Starfish Flower Cacti: Tips For Growing Starfish Flowers Indoors
How To Grow A Starfish Flower Cactus?
The first thing you need to do is to buy a good quality plant from your local garden center or online. You will have to choose between several types of plants. Some are easy to grow, while others require special attention and some even don’t make it through the winter months at all!
If you want to start growing a starfish flower cactus, then you must first decide what kind of plant you would like to grow. There are many different kinds of plants available. These include:
Cacti (including succulents)
Ferns and other evergreen trees (such as ficus salicaria, ficus microcarpa, and ficus benjamina)
Shrubs (such as agaves, aloes, chamaecyparis novemcinctus, cymbopogon gerardii, echinodorus giganteus , ginkgo biloba , lantana , philodendron , schefflera , and syngonium podophyllum)
, , lantana and syngonium podophyllum) Grasses and Sedges ( such as blue eyes grass (cynodon dactylon), bulrushes (scirpus), canna lilies (canna), corn (Zea mays), fountain grass (pennisetum setaceum), gulf mallow (halimumily), marsh mallow (hibiscus), oat grass (avena), papyrus (cyperus), phormium tenax, rice (oryza), rudbeckia, sweet flag (Acorus), switch grass (panicum) and water chestnut (trapas natans)
Blue Eyes Grass (cynodon dactylon)
Canna Lilies (canna)
Corn (Zea mays)
Fountain Grass (pennisetum setaceum)
Gulf Mallow (halimumily)
Marsh Mallow (hibiscus)
Oat Grass (avena)
Sweet Flag (Acorus)
Switch Grass (panicum)
Water Chestnut (trapas natans)
Tips To Help You Take Care Of Your Plant
Once you have chosen what kind of plant you want to grow, it’s time to get down to the nitty-gritty.
To ensure your plant grows successfully, you will have to make sure your soil is sterile (free of harmful bacteria). If you buy a living plant at your local garden store, then the chances are that it is not sterile. You can buy sterilized soil at your local garden store as well.
The next important thing to do is to choose the right container. You will have to choose between plastic, clay, or wooden containers. Whichever you decide on, it is recommended that you drill holes in the bottom for drainage.
If you are in a dry environment, then it is best to choose a clay pot with a drainage hole. If you are in a damp environment, then a wooden or plastic pot would work better.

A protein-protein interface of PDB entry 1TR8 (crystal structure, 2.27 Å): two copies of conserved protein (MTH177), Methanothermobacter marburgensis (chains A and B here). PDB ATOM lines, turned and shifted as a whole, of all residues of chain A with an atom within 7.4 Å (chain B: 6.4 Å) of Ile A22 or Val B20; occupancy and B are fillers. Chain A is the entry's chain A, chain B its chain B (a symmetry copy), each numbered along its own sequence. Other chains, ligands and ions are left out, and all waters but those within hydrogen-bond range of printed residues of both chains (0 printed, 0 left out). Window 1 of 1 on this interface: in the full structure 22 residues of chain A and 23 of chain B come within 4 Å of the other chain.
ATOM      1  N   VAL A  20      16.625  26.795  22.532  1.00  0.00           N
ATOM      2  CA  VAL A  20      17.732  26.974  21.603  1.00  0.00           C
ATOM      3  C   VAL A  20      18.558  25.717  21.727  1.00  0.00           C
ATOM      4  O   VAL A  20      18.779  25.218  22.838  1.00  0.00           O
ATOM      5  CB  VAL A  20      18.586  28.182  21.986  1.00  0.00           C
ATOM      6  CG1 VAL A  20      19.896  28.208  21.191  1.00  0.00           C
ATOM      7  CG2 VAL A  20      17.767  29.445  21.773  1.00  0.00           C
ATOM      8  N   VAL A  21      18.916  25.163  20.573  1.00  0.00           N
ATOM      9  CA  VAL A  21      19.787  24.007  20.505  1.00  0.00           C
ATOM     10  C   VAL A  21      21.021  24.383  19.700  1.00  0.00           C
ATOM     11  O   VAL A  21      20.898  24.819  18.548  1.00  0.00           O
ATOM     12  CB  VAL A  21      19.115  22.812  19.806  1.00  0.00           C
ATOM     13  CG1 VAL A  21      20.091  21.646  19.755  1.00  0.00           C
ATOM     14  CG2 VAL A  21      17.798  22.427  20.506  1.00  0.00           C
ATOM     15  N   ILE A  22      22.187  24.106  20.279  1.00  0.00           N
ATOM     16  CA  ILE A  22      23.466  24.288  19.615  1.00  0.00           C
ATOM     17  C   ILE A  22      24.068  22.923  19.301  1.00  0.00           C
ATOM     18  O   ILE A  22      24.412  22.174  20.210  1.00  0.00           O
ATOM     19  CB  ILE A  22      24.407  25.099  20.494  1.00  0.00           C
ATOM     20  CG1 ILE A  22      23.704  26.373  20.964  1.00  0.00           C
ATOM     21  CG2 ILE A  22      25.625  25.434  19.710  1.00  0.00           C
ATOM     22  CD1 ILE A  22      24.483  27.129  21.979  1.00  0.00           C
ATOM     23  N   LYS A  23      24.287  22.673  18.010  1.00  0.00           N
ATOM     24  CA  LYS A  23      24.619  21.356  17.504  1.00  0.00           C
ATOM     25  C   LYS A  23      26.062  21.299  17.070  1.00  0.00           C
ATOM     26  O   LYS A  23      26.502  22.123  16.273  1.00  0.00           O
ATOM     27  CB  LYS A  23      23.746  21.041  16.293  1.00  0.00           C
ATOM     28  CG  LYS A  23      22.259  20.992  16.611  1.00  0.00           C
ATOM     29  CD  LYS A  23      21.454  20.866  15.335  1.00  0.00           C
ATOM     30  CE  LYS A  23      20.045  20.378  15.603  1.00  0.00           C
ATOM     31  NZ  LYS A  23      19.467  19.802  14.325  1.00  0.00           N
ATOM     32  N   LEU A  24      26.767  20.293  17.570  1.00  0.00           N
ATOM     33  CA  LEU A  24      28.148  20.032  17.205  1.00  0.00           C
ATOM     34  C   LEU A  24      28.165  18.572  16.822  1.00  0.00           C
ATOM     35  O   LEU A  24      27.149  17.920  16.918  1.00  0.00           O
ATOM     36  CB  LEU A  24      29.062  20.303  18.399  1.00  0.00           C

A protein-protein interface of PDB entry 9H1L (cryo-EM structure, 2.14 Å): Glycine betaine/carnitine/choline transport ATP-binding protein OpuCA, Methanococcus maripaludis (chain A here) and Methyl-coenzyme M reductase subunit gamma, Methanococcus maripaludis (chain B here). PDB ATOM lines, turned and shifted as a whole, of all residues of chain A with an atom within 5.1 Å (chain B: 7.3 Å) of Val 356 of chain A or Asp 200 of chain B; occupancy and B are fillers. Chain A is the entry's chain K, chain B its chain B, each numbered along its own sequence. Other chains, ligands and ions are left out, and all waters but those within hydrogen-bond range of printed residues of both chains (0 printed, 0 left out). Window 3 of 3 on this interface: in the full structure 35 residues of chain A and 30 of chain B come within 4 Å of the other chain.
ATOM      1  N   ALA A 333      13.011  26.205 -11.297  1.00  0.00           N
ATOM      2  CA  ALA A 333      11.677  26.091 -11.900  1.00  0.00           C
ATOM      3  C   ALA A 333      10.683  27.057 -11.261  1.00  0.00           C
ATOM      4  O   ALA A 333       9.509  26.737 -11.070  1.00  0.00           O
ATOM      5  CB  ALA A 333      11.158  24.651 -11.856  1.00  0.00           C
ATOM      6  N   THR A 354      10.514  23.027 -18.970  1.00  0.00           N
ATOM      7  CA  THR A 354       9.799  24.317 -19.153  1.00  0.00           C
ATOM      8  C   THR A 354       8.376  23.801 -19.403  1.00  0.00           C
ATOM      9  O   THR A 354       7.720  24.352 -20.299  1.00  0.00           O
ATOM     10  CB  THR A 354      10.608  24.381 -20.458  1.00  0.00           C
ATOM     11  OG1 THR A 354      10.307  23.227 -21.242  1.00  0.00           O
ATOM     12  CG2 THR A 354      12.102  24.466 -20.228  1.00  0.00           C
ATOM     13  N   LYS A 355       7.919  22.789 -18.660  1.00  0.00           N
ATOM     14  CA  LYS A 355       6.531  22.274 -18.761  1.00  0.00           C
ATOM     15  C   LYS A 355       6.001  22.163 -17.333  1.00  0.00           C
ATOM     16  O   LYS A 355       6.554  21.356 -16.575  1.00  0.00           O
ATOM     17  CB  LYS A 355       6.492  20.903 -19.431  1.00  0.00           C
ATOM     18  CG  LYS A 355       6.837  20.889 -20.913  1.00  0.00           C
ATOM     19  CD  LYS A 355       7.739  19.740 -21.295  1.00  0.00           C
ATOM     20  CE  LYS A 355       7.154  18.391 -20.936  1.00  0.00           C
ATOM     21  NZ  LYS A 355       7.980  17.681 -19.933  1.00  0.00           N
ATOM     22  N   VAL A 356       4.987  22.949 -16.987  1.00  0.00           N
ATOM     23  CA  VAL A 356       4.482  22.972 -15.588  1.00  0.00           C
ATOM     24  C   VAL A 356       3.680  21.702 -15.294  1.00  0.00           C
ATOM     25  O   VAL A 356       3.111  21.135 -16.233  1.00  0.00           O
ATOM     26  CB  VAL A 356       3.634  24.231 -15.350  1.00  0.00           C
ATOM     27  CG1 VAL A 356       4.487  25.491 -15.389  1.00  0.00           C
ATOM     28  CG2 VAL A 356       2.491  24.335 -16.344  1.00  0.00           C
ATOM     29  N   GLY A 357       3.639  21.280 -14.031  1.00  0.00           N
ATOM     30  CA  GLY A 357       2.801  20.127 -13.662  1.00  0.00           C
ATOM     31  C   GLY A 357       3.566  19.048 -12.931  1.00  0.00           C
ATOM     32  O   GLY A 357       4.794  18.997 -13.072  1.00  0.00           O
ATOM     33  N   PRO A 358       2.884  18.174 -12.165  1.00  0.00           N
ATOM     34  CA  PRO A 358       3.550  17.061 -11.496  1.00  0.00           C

The final thing you will have to do is to choose where to put your plant. If you put it in a place sunnier than it previously was, then it will need more water than usual to keep it hydrated. If you put it in a shadier place, it will need less water.
What Sunlight Requirements Does It Need?
As a general rule of thumb, most cacti need at least 4 hours of direct sunlight a day. If you are growing your plant indoors, then it is best to keep your plant near a window that faces the south. You can also use artificial lighting to help your plant thrive.
What Temperature Does It Prefer?
Most cacti can adapt to moderate changes in temperature. However, they do not do well in cold temperatures. If you are growing your cacti indoors, then it is best to keep your house at 22.5 degrees Celsius (72 degrees Fahrenheit) or higher. If you grow your cacti outdoors, then it will be fine in any climate.
What Soil Type Does It Need?
Most cacti grow fine in normal soil. However, some need a little more preparation before you plant them. It is best to buy a cacti/succulent potting mix (normal potting soil doesn’t have enough nutrients for the plant to grow properly) from your local garden store. You can also make your own potting mix by buying sand, vermiculite, and perlite (all sold at your local garden store). Be sure to mix everything together in a large bucket. After mixing everything together, add water until you achieve a cookie dough-like texture.
The succulent is likely growing in regular dirt right now. Take your hands and tear out as much of the soil as you can and throw it away (you don’t need it anymore). After throwing away the soil, take your potting mix and fill up the pot until it is level with the rest of the pot.
Be sure to leave enough space at the top so that you can add more soil (if it starts to fall out, then use less).